Minnehaha - Minnehaha neighborhood is located in the Nokomis communinity of Minneapolis, just south of Ericsson and east of Keewaydin. The neighborhood is bound on the east by Hiawatha Avenue, on the south by 54th Street East, on the west by 34th Avenue South and on the north by Minnehaha Parkway East. Minnehaha received its name from an Ojibwe legend mentioned in Henry Wadsworth Longfellow’s poem, The Song of Hiawatha. Minnehaha means “laughing waters.” The famous Minnehaha Falls are located at Minnehaha Park in this neighborhood. Minnehaha Park is listed on the National Register of Historic Places as the Minnehaha Historic District.
Wenonah - Wenonah is located south of the Keewaydin neighborhood and east of the Diamond Lake neighborhood on the very edge of Minneapolis. Highway 62 is the southern border, 54th Street is the northern border, Cedar Avenue and Lake Nokomis on the west, and 34th Avenue on the east. Beyond the main southern border, a small piece of Wenonah extends into Richfield. This neighborhood is named after Hiawatha’s mother, the daughter of Nokomis, from a legend that Henry Wadsworth Longfellow attributes to Ojibwe people in his poem, The Song of Hiawatha. Most of the single-family homes located here were built between 1920 and 1970.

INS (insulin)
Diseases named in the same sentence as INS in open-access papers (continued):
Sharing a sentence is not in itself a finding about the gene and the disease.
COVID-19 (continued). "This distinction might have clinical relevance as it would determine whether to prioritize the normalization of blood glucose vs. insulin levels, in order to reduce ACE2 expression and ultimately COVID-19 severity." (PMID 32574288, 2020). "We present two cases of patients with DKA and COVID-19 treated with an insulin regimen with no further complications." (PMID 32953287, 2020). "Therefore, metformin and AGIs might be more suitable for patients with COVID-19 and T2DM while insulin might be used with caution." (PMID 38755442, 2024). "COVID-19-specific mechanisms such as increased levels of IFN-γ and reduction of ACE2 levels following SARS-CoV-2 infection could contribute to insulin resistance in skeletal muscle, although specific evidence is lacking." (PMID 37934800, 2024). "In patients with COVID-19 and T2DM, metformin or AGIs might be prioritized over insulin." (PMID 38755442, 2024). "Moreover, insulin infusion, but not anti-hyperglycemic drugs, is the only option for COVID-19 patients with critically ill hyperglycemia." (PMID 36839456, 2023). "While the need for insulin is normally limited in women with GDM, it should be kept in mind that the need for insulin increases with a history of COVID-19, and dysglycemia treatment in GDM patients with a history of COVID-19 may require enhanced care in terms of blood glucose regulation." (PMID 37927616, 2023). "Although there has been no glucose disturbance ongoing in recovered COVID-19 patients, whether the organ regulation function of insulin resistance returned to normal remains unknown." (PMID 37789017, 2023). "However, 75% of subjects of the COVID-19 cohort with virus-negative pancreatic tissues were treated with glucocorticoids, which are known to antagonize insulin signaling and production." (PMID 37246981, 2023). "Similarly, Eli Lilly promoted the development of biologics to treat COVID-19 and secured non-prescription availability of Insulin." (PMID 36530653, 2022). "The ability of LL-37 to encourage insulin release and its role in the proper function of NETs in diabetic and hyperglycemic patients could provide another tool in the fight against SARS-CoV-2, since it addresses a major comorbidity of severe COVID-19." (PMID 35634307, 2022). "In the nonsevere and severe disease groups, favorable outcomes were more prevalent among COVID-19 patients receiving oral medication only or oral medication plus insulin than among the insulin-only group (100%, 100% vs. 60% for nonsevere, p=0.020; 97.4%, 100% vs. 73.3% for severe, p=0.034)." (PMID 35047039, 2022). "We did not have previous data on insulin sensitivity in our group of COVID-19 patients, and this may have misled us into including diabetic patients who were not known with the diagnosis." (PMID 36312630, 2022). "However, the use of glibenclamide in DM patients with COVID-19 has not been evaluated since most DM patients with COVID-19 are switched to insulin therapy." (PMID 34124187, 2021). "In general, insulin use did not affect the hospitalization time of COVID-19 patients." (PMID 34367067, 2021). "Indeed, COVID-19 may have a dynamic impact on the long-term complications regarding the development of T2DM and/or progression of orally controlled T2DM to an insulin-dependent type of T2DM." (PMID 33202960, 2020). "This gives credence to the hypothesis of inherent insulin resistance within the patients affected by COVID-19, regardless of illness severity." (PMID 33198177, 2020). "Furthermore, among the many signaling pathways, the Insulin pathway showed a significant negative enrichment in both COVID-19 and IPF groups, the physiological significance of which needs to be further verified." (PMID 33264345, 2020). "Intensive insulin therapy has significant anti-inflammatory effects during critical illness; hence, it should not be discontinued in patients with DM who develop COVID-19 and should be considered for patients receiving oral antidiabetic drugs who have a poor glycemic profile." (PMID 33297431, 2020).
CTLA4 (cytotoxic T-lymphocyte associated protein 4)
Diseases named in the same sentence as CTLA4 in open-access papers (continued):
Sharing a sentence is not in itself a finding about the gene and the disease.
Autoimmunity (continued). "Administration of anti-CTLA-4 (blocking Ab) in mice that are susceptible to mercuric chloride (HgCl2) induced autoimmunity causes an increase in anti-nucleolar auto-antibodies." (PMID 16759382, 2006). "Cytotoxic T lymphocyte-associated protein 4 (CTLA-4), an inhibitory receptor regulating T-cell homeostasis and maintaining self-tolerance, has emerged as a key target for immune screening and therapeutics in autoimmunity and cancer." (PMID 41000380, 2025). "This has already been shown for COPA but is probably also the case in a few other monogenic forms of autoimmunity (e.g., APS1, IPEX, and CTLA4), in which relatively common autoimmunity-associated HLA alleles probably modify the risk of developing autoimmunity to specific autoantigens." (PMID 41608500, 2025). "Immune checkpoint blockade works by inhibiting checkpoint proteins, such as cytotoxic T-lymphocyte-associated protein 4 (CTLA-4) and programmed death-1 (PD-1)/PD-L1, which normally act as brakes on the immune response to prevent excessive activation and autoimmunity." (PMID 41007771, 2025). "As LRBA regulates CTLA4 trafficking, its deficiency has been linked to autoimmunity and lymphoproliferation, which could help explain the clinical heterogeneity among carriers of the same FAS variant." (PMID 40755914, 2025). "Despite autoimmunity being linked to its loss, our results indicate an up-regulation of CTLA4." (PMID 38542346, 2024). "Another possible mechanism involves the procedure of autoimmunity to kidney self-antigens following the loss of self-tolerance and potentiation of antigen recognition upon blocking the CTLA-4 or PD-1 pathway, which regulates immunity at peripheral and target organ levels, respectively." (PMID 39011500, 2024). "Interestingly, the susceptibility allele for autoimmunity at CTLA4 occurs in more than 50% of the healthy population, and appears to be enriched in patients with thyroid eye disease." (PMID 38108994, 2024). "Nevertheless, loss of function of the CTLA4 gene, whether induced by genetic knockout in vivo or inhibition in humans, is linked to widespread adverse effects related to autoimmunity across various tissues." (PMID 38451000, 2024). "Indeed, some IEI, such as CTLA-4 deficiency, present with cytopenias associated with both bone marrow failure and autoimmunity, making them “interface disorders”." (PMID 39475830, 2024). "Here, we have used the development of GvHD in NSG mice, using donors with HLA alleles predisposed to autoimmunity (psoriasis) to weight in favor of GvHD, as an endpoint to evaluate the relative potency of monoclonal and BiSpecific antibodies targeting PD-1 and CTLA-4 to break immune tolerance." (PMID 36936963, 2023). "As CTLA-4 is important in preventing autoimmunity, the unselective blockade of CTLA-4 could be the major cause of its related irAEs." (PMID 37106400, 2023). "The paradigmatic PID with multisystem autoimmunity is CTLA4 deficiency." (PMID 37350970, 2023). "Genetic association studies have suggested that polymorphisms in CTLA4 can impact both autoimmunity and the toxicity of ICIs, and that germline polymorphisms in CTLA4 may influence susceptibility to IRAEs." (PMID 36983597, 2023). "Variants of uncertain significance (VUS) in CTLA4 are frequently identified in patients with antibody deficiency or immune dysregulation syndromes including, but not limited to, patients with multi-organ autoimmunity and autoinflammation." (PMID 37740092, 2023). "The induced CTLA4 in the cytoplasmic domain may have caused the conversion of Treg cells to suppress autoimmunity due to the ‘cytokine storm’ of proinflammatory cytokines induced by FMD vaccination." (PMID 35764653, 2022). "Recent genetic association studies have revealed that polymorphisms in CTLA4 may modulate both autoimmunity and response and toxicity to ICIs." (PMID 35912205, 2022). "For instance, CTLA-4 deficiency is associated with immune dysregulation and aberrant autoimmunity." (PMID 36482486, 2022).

Morris Park – Finally, in the far southeastern corner of the Nokomis community, and the City of Minneapolis, is the neighborhood known as Morris Park. The Twin Cities Air Force Reserve Base makes up its border to the south, 54th Street is its northern border, 34th Avenue is its western extent, and 46th Avenue runs along its eastern edge (and the city boarder). The neighborhood took its name from the daughter of Franklin Steele, Mary C. Morris. Franklin Steele was the first European-American settler on the east bank of the Mississippi River in what used to be St. Anthony, now part of Minneapolis. He also donated land to the University of Minnesota. A majority of the single-family homes in Morris Park were also built between 1920 and 1960.
Nokomis is largely residential, but there are a few commercial districts scattered throughout the community and near Lake Nokomis. As in many Minneapolis communities, the size and style of homes in Nokomis can depend on their location and distance from the lakes. Homes closer to the water tend to be older and larger, while homes further away were built more recently and smaller. Regardless of their size or age, most of the homes are neat and well-maintained. Generally, many single-family houses were built prior to 1940 and made of stucco, brick and stone. There are some townhomes and condos available here if you search, however.
In June 2007, the average price of a single family home or condo sold in the Nokomis community of Minneapolis, MN was $234,666.